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Walter E. Williams: Economics, Race, and Liberty

Walter E. Williams

Economics, Race, and Liberty

You may know Walter Williams best from his role as a substitute host on Rush Limbaugh’s number-one-rated radio program. But Williams has had a distinguished career as a teacher, scholar, and opinion leader. He has served as George Mason University’s John M. Olin Distinguished Professor of Economics since 1980 and is a nationally syndicated columnist who writes frequently for both scholarly and popular publications. He is also the author of ten books, including The State against Blacks, More Liberty Means Less Government, Up from the Projects, and Race and Economics.

Professor Williams agreed to answer questions from ISI students about economics, race, and liberty.


How can conservatives reframe the free-­market narrative to be more appealing to Americans concerned about “social justice”?

—Bradley Rebeiro, Brigham Young University


Remind people that coercion is nothing new, that there’s nothing older than the notion that some people should give orders and others should follow them. Tyrants have always distrusted free markets and voluntary exchange; they don’t trust that people acting freely will do as the tyrant thinks they should do. Many Americans want the government to take money from one citizen to give it to another. We need to remind them that, as Nobel Prize–winning economist F. A. Hayek said, government programs created with “good” intentions almost always end up harming more people than they help—and we need to learn the facts on how that happens. The best spokesmen at the national level for liberty right now are in the Tea Party movement, which is shifting the conversation to question how Congress has exceeded its constitutionally mandated functions.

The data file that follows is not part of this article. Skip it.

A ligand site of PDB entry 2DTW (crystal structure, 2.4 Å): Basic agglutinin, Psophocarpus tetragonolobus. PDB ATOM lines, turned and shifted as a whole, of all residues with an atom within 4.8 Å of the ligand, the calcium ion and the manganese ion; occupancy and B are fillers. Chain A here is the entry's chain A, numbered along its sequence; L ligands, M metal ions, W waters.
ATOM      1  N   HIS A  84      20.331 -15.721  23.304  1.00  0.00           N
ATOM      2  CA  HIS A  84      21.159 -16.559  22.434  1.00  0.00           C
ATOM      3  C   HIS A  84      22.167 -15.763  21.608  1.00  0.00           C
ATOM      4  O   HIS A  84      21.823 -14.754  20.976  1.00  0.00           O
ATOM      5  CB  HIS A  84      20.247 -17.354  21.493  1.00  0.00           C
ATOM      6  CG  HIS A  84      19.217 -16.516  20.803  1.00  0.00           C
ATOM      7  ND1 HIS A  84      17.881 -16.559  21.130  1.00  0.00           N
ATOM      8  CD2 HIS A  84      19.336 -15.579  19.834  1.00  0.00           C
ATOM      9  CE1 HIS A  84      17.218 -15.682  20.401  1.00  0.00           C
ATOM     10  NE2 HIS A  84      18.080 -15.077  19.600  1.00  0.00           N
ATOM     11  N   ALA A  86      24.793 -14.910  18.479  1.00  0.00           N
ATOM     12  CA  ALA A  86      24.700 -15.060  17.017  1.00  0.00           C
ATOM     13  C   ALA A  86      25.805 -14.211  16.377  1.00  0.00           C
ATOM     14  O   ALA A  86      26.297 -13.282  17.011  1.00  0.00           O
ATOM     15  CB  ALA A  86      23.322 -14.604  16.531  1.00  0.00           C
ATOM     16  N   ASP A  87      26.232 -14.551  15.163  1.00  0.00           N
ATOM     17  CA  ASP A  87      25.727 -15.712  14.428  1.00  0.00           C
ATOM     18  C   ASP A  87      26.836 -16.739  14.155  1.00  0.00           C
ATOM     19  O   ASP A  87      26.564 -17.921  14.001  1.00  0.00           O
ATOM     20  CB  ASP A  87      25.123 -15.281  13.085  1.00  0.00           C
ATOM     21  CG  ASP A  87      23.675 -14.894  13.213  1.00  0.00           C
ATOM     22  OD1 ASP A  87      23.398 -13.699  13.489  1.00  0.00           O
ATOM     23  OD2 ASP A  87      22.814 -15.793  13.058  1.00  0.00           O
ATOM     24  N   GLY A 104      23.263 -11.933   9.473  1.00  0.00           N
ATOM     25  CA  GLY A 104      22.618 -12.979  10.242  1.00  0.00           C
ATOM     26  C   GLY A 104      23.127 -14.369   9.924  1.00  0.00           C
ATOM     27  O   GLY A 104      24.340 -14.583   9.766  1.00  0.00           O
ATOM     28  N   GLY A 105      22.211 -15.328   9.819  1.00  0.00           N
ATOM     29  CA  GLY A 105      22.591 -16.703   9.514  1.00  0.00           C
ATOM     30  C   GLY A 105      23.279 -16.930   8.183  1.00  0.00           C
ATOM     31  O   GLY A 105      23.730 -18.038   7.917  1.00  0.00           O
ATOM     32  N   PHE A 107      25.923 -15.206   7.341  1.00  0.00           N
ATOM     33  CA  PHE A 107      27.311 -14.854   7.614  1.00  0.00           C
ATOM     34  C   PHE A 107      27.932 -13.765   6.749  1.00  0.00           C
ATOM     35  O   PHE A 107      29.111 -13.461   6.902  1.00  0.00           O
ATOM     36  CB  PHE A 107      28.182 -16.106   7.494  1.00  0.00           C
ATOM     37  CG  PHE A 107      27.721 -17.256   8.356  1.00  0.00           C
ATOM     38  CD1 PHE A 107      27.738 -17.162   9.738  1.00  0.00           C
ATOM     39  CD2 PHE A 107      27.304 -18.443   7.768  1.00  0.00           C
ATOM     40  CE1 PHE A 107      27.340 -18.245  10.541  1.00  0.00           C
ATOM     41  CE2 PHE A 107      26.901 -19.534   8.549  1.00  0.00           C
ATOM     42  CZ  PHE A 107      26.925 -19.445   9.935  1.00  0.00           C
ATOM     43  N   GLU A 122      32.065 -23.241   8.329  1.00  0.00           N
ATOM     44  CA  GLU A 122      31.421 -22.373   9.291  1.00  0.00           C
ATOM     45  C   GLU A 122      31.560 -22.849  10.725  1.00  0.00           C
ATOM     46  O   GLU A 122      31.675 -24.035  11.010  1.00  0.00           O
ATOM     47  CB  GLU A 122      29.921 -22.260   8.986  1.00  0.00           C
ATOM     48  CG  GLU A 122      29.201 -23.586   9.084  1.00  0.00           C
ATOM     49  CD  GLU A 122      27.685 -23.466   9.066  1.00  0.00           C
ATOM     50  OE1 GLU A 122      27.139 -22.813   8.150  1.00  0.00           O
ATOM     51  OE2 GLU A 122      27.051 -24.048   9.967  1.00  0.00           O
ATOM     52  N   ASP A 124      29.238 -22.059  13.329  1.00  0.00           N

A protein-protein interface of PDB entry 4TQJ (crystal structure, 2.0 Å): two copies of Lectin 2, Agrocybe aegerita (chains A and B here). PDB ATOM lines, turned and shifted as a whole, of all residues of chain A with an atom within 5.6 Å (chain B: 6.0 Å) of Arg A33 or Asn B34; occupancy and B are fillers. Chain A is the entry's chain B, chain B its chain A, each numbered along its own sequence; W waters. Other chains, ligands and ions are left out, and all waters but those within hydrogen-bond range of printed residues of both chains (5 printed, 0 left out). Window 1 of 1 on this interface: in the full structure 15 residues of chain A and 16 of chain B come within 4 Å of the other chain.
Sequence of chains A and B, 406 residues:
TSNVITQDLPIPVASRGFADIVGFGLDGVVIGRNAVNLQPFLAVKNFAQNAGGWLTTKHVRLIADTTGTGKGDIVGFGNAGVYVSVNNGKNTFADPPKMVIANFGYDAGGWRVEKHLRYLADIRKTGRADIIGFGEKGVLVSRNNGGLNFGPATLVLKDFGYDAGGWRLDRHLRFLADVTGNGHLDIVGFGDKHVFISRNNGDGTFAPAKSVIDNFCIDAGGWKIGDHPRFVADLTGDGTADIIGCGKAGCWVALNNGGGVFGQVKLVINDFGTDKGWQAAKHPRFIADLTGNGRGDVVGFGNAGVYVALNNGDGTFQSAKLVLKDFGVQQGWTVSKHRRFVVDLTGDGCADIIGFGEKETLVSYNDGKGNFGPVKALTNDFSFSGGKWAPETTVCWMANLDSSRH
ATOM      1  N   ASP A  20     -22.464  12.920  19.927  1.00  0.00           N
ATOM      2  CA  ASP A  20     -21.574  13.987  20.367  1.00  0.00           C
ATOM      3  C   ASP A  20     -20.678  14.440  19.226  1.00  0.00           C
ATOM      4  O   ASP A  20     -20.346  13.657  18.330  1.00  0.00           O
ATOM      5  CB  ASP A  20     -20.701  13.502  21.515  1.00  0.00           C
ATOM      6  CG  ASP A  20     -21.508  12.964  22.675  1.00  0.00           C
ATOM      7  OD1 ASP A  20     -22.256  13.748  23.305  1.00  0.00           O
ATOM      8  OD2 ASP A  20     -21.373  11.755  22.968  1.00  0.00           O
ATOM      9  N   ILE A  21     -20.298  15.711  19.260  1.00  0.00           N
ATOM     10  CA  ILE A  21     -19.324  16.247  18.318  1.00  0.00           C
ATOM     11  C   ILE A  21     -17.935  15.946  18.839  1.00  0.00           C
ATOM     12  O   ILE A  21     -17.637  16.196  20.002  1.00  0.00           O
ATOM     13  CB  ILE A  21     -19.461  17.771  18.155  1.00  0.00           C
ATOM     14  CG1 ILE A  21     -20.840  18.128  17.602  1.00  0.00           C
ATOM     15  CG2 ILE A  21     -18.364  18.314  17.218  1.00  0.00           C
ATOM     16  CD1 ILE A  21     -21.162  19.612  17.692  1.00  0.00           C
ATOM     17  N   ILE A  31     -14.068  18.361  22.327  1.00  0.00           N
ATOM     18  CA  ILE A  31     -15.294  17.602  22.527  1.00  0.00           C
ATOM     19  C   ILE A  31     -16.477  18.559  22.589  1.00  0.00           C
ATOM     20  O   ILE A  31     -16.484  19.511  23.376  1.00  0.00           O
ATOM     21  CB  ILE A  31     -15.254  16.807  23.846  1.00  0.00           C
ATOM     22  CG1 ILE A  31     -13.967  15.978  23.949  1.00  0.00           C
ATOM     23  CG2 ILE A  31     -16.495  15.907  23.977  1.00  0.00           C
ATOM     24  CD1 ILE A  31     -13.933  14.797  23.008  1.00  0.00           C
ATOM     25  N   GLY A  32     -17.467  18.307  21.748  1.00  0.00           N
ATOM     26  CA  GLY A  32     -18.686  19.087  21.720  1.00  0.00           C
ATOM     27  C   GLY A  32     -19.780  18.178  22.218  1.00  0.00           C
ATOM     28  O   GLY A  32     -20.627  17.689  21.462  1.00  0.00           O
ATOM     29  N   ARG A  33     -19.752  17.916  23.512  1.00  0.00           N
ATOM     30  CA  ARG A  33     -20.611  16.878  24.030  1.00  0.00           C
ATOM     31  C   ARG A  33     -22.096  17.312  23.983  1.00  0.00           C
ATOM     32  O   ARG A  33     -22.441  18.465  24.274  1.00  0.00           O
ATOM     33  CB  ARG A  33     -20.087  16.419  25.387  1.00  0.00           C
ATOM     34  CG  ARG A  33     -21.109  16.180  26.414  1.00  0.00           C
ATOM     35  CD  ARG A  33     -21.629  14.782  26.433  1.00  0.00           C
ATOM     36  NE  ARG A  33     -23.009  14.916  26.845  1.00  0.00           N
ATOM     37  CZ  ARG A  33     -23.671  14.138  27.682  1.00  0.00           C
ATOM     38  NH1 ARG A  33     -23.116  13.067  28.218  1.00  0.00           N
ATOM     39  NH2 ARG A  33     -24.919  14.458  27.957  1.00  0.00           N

You have argued for the right of individuals to sell their own organs. What would be the consequences and the moral implications of such a practice?

—Arrianne Talma, University of Virginia


The true test of whether somebody owns something is whether he can sell it. If you believe in liberty, you think people can do what they wish with their property if it doesn’t violate the rights of others. As to consequences, selling organs would reduce the scarcity. Some eighty thousand people are awaiting organs in America. Many of those people will die waiting for an organ. If people could sell organs, there would be a greater supply. Imagine the tragedy if we had to depend on voluntary donations for our cars, houses, clothing, or food. But organs are even more important. It’s rather cruel to force people to depend on the goodwill of others for their very survival.



You have been a vocal critic of the Federal Reserve. Are there any ways to rein in the Fed’s often pernicious influence?

—Ian Tuttle, St. John’s College


Although it will be difficult, we must return to some kind of gold standard, which would act as monetary discipline. The Fed can now print all the money it wants, and can do many other things it has no business doing. The central justifications given for establishing the Fed in 1913 were to prevent bank failure and maintain price stability. But both of those problems got worse in its wake. How wise is it for Americans to grant twelve people on the Fed board life-and-death power over our economy?